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Hospital to Track 12,000 Assets via Active RFID

Michigan Medicine has already tagged about half that many items, and is tracking them with a Stanley Healthcare MobileView Wi-Fi- and ultrasound-based system.
By Claire Swedberg
May 22, 2017

Michigan Medicine, one of the largest health-care complexes in the world, has deployed active RFID technology to track thousands of assets throughout its facility. The technology is intended to reduce rental costs, as well as the rate of missing equipment as the health-care provider expands further.

Hank Davis, Michigan Medical's patient equipment manager, along with Amy Campbell, the company's senior project manager and Lisa Borowicz, a patient equipment business systems analyst, described the deployment at RFID Journal LIVE! 2017, held last week in Phoenix, Ariz. The technology, consisting of Wi-Fi-based active RFID tags, ultrasound exciters and MobileView software, was provided by technology company Stanley Healthcare.

The Michigan Medicine complex
Michigan Medicine houses 1,000 beds in five buildings, and receives 104,000 ER visits and more than 54,300 surgical cases annually. The hospital manages 12,000 pieces of equipment in its centralized patient equipment department. That equipment includes pumps and beds, as well as other devices in high demand and critical for patient care. Davis' office received 200,000 equipment requests in 2016 alone.

Traditionally, requests were made by health-care personnel online or by phone, and were filled by hospital employees who delivered the requested equipment. Those individuals then swept units for equipment that require cleaning, and that equipment was then cleaned and returned to the central facility until requested again.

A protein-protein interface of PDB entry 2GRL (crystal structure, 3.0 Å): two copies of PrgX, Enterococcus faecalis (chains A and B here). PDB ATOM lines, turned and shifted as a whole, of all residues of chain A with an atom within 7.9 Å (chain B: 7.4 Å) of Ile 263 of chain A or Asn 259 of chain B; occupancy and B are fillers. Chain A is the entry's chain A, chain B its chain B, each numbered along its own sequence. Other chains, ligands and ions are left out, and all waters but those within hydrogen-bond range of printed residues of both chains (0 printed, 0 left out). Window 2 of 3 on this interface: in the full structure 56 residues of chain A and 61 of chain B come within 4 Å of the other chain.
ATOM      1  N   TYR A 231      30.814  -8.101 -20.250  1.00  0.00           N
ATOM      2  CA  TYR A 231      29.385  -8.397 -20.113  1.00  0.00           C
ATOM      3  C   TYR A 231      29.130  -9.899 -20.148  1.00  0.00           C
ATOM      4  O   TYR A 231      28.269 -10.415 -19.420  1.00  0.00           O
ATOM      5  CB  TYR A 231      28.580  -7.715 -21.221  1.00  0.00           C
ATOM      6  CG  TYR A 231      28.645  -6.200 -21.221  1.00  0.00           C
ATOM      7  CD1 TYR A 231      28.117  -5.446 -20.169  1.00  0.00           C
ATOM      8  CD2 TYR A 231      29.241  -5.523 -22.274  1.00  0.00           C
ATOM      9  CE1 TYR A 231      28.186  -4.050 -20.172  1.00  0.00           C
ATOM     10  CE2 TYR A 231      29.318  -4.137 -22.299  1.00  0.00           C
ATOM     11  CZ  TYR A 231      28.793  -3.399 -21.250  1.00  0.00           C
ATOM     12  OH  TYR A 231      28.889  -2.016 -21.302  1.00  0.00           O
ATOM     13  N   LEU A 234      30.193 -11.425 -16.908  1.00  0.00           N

"Clearly, with a system this large, you've got to know where everything is on the fly," Davis said, but by 2008 the hospital had realized it needed technological tools to improve the system.

Davis said that by 2012, the hospital was conducting research into RFID solutions and visiting other sites with technology implementations. They knew they didn't want to use power outlets or run a large amount of Ethernet cable, so they opted for the Stanley Healthcare solution that would leverage the hospital's existing Cisco Wi-Fi infrastructure and enhance that with Power-over-Ethernet (POE) exciters. Once the hospital obtained management approval in 2014, it began an implementation the following year, and it has since tagged more than 6,500 assets.

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